Top 10 Hiring Mistakes Employers make – and how to fix them

Employers have been hiring employees since, well, the dawn of industrialization. And since employers have been doing this for over a century, you would think that we would have perfected the process. But, the truth is we haven’t. While we have improved the hiring process dramatically, (e.g. we have largely eliminated press ganging, work houses and forced labour), many employers are still making significant and costly hiring mistakes. Just look at the number of tribunals, law suits, and poor performers that can be directly attributed to mistakes in the hiring process.

While we can never expect to eliminate all hiring mistakes, employers can significantly reduce the amount of hiring mistakes they make by simply becoming aware of the most common kind of hiring mistakes and then taking corrective steps to correct them.

Below we have set out some of these common mistakes and described what steps you can take to remedy them.

Advertising the Job

1.Not emphasizing career opportunities in your job descriptions

Research from Randstad (and many others too) tells us that the overwhelming majority of staff who leave employers voluntarily do so due to lack of career development opportunities. So, if you want your jobs to attract and not deter the cream of today’s talent, make sure your job description makes a strong reference to career development opportunities

2.Not describing company culture in your job description

Today’s more lifestyle conscious applicants want to work for companies that share their values and have a great company culture, so ensure to include a culture statement that provides a highly promotional but honest evaluation of your company culture.

Application Process

3.Application process is not user friendly

Many organizations use automated applications systems, but these can be time consuming and cumbersome; and hard-to-use job application are known to deter applicants. Therefore, road test your own company’s job application software/system and if you find it awkward, then consider changing to a best of breed more user friendly alternative.

Short-listing

4.Thinking that the unemployed are unemployable

Research from Bullhorn Reach tells us that 44% of recruiters feel that placing a candidate who has been unemployed for more than 12 months is harder to do than someone with a criminal record. This prejudice against the unemployed is not justified. We live in an age of mass redundancies, and an increasingly temporary work-force meaning that most people will experience some level of unemployment in their lives. This means that the unemployed candidate pool is now awash with quality talent.

5.Thinking that older people have lower productivity

Evidence shows that there is a significant amount of discrimination in hiring against older workers and much of this is based around the notion that older workers are less productive. This is a false notion because research presented here shows that older workers, waste less time, are more engaged and stay longer than younger workers.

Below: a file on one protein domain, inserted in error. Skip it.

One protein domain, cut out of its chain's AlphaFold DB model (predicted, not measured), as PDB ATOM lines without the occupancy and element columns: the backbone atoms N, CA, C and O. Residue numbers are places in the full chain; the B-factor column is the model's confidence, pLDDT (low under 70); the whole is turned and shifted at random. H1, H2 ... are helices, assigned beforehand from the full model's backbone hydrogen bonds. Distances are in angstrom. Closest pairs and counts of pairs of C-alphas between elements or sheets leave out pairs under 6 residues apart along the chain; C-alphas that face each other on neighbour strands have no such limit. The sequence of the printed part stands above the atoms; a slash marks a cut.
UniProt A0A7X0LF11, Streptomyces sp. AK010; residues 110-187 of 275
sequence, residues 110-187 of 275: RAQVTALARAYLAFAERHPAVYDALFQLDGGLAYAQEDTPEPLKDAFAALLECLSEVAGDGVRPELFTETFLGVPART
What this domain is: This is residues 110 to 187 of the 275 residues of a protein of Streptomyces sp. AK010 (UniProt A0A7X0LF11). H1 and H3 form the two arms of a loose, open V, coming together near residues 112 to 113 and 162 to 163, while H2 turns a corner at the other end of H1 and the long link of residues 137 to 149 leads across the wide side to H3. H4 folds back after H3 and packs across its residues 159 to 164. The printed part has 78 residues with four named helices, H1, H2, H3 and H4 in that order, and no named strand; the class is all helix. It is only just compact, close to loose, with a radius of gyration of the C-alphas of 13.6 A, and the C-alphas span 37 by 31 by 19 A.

Interviewing

7. Not hiring for culture fit

Research by Leadership IQ tells us that 46% of newly hired employees will fail within 18 months, but only 11% of them fail due to a lack of the required technical skills, with the remaining 89% failing due to a lack of the appropriate behaviours and interpersonal skills to fit the culture. That is, most new hires fail due to lack of cultural fit. So, make sure that you screen for cultural fit during your interview process.

8. Not Using Structured Interviews

Many employers use an unstructured interview format/informal chat, rather than using a structured interview questionnaire based on relevant competencies and applying it to all candidates. This is a big mistake as structured interviews have been shown to be more than twice a reliable indicator of likely future performance than an unstructured interview. Always use structured interviews.

9. Not doing background checks

Research from CareerBuilder shows that 29% of candidates have found a fake reference on a candidate’s application. Also, a report from Forbes tells us that corporate fraud is on the rise. It is clearly a mistake to not do a reference check appropriate to the industry you work in and the profession, grade and level of responsibility and risk associated with the candidate. And when hiring individuals for managerial or mission critical roles, a standard reference check may not be sufficient and you should consider a thorough back ground check using an advanced background check agency.

Candidate Experience

10.Failing to Acknowledge applicants

A survey by Startwire of 2000 Jobseekers tells us that 77% of candidate think less of companies — and would be deterred from recommending a company — that failed to acknowledge their application. Make sure you acknowledge all applicants and keep them informed of progress. Make use of auto-responders and mail automation software to make this process less labour intensive.

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